Media Advisory for August 28, 2019 – 10:45 AM
Contact: Roxane Marquez, (213) 705-1078
Coral Itzcalli, (213) 321-7332
HUNDREDS OF UBER AND LYFT DRIVERS TAKE TO CAPITOL IN CULMINATION OF HISTORIC THREE DAY, 500-MILE MOTOR PILGRIMAGE TO DEMAND THE PASSAGE OF ASSEMBLY BILL 5 AND A PATH TO UNIONIZATION
Hundreds of Uber and Lyft Drivers will take their historic motor caravan directly to Sacramento lawmakers after a three-day pilgrimage with a motor rally to support Assembly Bill 5 and union rights
After concluding trip with a motor rally, drivers will hold a first-of-its-kind statewide drivers’ congress to map out next steps in their union organizing campaign
SACRAMENTO, CA — Hundreds of Uber and Lyft drivers organizing in support of California Assembly Bill 5 (AB 5) and union rights for gig workers will arrive in Sacramento on Wednesday, taking their hundreds-strong motor caravan directly to lawmakers after a historic three-day pilgrimage from Los Angeles through the Central Valley and Bay Area.
The caravan is comprised of hundreds of drivers represented by the Mobile Workers Alliance (MWA), a driver-led organizing effort in Southern California, and Gig Workers Rising (GWR) – whose drivers have been actively organizing in the Bay Area. Together, they are taking to the capitol to urge legislators to support both AB5, which would end the misclassification of drivers as independent contractors, and a path to a union for gig economy workers.
Drivers will be joined at their boisterous motor rally outside the capitol by legislative allies, including Assembly Bill 5 author Assemblymember Lorena Gonzalez, before adjourning for an inaugural statewide rideshare drivers’ congress.
The congress will be an unprecedented gathering of drivers from across California as they formulate the next steps in their union organizing campaign – a remarkable achievement for workers in an industry widely touted as impossible to organize.
WHAT: Motor rally and press conference outside state capitol
WHO: Uber and Lyft drivers traveling from Los Angeles & the Bay Area, local Uber and Lyft drivers, members of the CA state legislature
WHEN/WHERE: Wednesday, August 28, 2019
10:45 AM – Drivers conclude their three-day motor pilgrimage with a rally at the State Capitol
California State Capitol, on sidewalk off of the North Steps
Drivers’ cars will be on L Street
Sacramento, CA 95814
1:00 PM – Drivers will hold the first-of-its-kind “Drivers Congress” where they will formulate the next steps in their union organizing campaign
Annunciation Greek Orthodox Church
600 Alhambra Blvd
Sacramento, CA 95816
VISUALS: Hundreds of Uber and Lyft driver vehicles with car flags and signs, floating banners with slogans “AB 5 and a Union” and “Unions for All”
Prior to arriving in Sacramento, the drivers visited with United Farm Workers members in Delano and Fresno, paying homage to the workers who inspired their pilgrimage. On the second day of the journey, the drivers used the strength of their caravan to shut down Market Street in downtown San Francisco for close to an hour, demonstrating outside of Uber headquarters.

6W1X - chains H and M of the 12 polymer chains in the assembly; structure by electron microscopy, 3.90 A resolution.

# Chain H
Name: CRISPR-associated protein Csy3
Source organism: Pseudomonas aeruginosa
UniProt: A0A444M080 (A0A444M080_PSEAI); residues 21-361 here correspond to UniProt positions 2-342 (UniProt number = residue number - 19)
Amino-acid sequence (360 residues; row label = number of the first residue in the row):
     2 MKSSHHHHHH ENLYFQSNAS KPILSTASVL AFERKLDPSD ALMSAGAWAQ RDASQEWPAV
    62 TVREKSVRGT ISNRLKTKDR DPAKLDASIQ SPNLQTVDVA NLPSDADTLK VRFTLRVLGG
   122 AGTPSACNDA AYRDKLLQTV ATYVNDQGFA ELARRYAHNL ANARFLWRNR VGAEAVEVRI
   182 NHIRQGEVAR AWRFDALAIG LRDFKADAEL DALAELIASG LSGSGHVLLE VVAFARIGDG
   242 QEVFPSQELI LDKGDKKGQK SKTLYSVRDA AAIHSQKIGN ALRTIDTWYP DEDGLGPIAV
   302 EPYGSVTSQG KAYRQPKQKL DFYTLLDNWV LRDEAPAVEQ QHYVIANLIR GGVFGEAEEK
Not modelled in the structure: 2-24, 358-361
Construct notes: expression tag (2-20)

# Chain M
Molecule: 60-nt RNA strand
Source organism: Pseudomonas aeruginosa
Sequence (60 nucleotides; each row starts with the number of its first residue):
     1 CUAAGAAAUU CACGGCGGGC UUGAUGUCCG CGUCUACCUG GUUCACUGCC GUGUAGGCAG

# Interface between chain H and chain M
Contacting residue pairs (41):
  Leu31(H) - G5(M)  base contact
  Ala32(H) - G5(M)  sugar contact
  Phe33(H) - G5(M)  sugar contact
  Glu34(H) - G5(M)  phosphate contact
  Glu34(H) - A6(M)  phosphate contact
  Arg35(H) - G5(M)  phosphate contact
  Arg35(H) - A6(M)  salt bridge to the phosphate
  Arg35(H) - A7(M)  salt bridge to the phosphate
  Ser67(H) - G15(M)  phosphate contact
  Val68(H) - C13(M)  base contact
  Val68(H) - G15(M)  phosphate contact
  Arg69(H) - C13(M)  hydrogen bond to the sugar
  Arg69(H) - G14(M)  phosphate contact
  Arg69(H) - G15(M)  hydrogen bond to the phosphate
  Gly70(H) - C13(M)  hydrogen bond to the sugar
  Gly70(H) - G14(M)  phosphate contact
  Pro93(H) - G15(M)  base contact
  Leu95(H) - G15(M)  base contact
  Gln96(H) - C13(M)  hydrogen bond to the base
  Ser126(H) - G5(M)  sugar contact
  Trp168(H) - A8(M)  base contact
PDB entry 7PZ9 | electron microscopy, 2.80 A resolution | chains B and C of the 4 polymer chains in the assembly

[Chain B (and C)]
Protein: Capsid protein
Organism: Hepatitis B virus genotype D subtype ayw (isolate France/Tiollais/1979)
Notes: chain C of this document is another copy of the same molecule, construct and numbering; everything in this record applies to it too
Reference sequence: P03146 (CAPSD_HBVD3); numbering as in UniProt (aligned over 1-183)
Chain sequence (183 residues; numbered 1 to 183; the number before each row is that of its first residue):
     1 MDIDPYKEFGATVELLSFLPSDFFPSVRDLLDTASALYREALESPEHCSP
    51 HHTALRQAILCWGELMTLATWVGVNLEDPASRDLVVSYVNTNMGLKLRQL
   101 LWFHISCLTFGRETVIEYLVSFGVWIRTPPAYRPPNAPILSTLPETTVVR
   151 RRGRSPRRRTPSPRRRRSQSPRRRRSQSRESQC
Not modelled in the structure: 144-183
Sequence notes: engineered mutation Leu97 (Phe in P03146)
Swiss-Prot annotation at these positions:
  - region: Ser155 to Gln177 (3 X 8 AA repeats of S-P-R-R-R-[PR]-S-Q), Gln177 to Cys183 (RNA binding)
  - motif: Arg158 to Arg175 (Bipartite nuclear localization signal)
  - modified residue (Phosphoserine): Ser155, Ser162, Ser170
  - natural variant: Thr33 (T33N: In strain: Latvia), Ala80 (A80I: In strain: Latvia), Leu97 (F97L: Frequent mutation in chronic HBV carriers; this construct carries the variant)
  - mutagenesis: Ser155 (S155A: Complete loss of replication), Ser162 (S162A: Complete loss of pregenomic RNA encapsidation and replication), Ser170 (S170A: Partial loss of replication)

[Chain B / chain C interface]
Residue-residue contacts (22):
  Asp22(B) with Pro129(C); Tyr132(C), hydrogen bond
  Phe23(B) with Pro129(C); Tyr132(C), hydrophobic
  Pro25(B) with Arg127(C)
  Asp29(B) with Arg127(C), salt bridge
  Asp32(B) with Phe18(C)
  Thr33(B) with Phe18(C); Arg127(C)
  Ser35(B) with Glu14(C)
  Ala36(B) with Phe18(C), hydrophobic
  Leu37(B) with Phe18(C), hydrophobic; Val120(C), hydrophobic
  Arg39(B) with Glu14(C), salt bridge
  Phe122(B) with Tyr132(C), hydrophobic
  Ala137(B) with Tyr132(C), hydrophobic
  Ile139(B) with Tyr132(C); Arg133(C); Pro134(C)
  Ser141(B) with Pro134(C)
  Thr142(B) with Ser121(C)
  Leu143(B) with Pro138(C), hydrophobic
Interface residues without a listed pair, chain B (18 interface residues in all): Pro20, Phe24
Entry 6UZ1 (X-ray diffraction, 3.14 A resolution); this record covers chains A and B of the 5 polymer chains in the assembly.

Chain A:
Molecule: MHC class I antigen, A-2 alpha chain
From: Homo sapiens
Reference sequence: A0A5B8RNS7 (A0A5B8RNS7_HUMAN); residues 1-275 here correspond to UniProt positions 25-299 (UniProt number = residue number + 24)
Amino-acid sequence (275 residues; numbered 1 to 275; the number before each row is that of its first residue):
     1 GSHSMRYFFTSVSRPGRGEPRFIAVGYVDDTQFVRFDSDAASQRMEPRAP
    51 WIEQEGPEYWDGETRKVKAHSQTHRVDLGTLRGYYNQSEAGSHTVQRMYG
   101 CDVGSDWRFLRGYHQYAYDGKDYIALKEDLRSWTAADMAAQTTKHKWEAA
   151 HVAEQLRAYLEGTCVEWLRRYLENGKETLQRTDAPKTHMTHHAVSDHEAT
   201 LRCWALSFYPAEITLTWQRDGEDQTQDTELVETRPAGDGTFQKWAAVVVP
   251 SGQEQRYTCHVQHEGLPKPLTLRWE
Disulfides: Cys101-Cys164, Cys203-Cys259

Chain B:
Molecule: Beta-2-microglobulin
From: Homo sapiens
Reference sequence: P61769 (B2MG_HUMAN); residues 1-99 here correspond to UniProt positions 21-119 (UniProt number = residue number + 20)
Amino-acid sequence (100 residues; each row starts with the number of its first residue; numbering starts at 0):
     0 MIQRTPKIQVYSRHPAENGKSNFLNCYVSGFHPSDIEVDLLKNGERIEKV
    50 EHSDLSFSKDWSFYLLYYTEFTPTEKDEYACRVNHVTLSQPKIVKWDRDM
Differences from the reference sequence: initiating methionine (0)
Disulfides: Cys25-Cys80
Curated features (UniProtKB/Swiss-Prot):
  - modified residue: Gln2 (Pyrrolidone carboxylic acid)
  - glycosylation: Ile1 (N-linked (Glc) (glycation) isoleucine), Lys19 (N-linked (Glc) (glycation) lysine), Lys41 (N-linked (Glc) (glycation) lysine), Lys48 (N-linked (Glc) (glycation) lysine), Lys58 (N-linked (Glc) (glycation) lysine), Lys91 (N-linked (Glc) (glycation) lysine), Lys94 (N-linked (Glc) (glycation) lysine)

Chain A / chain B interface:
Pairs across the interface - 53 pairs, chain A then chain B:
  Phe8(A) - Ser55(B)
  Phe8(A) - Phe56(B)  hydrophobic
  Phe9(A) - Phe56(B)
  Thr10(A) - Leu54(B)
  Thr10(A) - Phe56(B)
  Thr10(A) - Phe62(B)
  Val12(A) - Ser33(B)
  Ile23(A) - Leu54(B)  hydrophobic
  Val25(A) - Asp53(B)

At every stop on the caravan, the group has been joined by local drivers who are also committed to the fight for AB5 and a union, as well as community and labor allies eager to lend their support to the drivers’ struggle.
Rideshare drivers throughout California and in Los Angeles County have been organizing for living wages, benefits, and the right to form a union at the same time as Assembly Bill (AB-5) makes its way through the State Legislature. AB-5, authored by Assemblywoman Lorena Gonzalez and championed by the Mobile Workers Alliance, seeks to correctly classify rideshare drivers as employees and greatly expand their employment rights, including a minimum wage, benefits, and basic job protections. Throughout the 2018-2019 Legislative Session, drivers have also consistently urged state lawmakers to take even further action to ensure drivers secure a pathway to collectively bargain with Uber and Lyft through a driver-led union.
The motor pilgrimage arrives on the heels MWA drivers compelling the City of El Monte to become the first City in the United States to move forward to a $30/hr. wage of Uber and Lyft drivers. As it currently stands, rideshare drivers are misclassified as “independent contractors” by gig economy giants like Uber and Lyft, and forced to cover the companies’ costs of ferrying riders back and forth. A recent study on rideshare drivers conducted by the UCLA Labor Center pegged the average hourly wage for Uber drivers at $9.21 after driving expenses—an amount far below LA County’s minimum wage.
Assembly Bill 5, which is predicted to reach the governor’s desk in the fall, would mandate gig companies to correctly classify drivers as employees. The bill has been met with open resistance by Uber and Lyft, as well as the California Chamber of Commerce, while driver organizing groups like Mobile Workers Alliance and Gig Workers Rising have been campaigning across the state in support of the bill.
“As drivers, we’re fighting against some very powerful people and very deep pockets just to win the barest labor protections,” Uber driver Khachatur Oganesyan said. “To win our union, we’re going to need champions in the legislature. I’m deeply grateful to the elected officials who have already stepped up for us. My message to those on the fence is simple: ‘Be on the right side of history. Be on the side of working families. Support AB5 and a path to a union.’”
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